The Great Squeeze: It’s Not Just College Grads

By / 4.18.2012

There’s been a lot of press lately about how young college grads are struggling. And they are – especially younger grads who have seen their real earnings drop 15% over the last decade.

But that’s missing a big part of the story. You see, when college grads struggle, that trickles down to all levels of educational attainment.

While the economy has officially been in “recovery” for almost three years, we are still about six million jobs short of when the recession began in 2007. But just because we’re short on jobs doesn’t mean the number of available workers decreased alongside it. In fact, the opposite is true – with natural population growth, the number of available workers across all levels of educational attainment continued to rise, for workers aged 25 and older.

Now we all know someone with a college degree generally makes a more desirable job candidate than a non-degree holder – after all, that’s the selling point of going to college (and a big factor behind the $1 trillion in outstanding student debt). So in the competition for the 2.2 million jobs that have been created since the recession officially ended, guess who loses? Answer:  Those without education beyond high school.

Certainly “winning” here is loosely defined: college grads nowadays are taking any job they can get even if it doesn’t pay well or use their degree, hence the downward pressure on their wages. But non-college workers really get hammered; many drop out of the labor force entirely as they are squeezed out of the competition for the few available jobs. In fact, government stats show that while the college graduate (and higher) labor force increased by 2.5 million since the recovery began, and the some college labor force increased by 0.7 million, the labor force of high school graduates shrank by 1.8 million. And of course non-college grads make up the bulk of those who are unemployed.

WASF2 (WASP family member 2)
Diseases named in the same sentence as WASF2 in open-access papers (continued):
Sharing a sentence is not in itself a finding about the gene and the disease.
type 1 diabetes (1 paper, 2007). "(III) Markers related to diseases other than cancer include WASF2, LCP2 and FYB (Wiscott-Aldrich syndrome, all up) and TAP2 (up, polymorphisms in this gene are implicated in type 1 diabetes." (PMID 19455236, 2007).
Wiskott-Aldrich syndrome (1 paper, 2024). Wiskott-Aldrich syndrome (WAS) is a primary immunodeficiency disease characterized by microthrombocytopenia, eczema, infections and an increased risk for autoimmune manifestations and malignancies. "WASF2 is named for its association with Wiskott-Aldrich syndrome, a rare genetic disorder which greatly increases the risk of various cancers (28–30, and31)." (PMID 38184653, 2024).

The great squeeze on non-college workers is not completely new. The labor participation rates of the youngest workers without advanced education (aged 16-19 especially) have been plummeting for some time. But the recession exacerbated this trend, and it has only worsened in the recovery. And the root of the problem goes deep: the economy has failed college grads and the effect ripples all the way through, down to the youngest and least educated workers.

In our current low-innovation, consumption- driven economy, there simply aren’t enough middle skill jobs being created to absorb the increasing number of college grads. And where robust innovation is happening, notably in the communications sector, too few college grads have the mathematical and technical skills needed.

In other words, while some of the problems in today’s job market are cyclical, there is an underlying structural problem that we will eventually have to face. If we don’t generate more good jobs for American workers, more people will come to doubt the value of a college education, while those who don’t attend college will face even bleaker prospects for upward mobility. That means we should strive to encourage innovation, get those innovations to market quickly and effectively, and expand domestic production to promote more balanced economic growth. That would go a long way to alleviate the struggles of all workers, college degree or not.